Home/What we do/Programmes/Fighting Illicit Traffic /ICOM’s International Observatory on Illicit Traffic in Cultural Goods
 

ICOM’s International Observatory on Illicit Traffic in Cultural Goods

Started in January 2013, ICOM’s International Observatory on Illicit Traffic in Cultural Goods was conceived on the initiative of ICOM and with the financial support of the Prevention of and Fight against Crime Programme of the European Commission’s Directorate-General Home Affairs.

ICOM’s International Observatory on Illicit Traffic in Cultural Goods is the fruit of ICOM’s long-term involvement in the fight against illicit traffic in cultural property, and is created to serve as a permanent international cooperative platform and network between international organisations, law enforcement agencies, research institutions and other external expert stakeholders. In the spirit of the article 17 of the 1970 UNESCO Convention on the Means of Prohibiting and Preventing the Illicit Import, Export and Transfer of Ownership of Cultural Property, and in the framework of ICOM’s international engagement against illicit traffic in cultural goods, the main objective of this platform is to build a huge information databank for the network and the public through the newly-launched website and to publish in 2015 a triennial Global Report, the first of its kind, presenting a range of case studies, statistics, analyses and reference articles. After the first triennial phase, ICOM intends, funding permitting, to turn the Observatory into a sustainable project.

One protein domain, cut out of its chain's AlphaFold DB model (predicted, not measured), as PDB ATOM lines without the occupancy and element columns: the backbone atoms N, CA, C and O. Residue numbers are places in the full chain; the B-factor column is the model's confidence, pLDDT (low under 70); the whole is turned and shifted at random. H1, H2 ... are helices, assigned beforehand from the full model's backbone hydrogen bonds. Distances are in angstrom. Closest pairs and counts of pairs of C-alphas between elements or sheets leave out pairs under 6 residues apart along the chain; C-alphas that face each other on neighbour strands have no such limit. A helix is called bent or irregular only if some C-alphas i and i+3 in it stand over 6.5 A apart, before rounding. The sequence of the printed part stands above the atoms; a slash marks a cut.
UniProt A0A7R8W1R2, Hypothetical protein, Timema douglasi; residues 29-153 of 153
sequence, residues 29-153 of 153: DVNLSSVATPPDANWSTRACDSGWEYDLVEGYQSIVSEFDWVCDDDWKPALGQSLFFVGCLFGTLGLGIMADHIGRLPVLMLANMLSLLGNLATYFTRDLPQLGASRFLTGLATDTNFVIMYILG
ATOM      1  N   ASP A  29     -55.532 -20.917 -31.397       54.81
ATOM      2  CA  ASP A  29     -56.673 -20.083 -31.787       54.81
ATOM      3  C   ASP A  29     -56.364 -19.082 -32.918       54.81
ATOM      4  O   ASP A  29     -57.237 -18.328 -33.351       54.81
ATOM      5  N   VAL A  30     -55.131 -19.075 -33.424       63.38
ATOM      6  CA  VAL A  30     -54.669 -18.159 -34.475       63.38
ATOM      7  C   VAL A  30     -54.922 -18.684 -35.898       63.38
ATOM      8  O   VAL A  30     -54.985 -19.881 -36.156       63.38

For more information on the Observatory, visit http://obs-traffic.museum. The website, core of the Observatory and acting as a hub for all information related to illicit traffic in cultural goods, aims at centralising and disseminating all kinds of resources and instruments relating to illicit traffic in cultural goods and the means to fight it.

 

COUNTERING ILLICIT TRAFFIC IN CULTURAL GOODS – THE GLOBAL CHALLENGE OF PROTECTING THE WORLD’S HERITAGE

With the financial support of the Prevention of and Fight against Crime Programme, European Commission, Directorate-General Home Affairs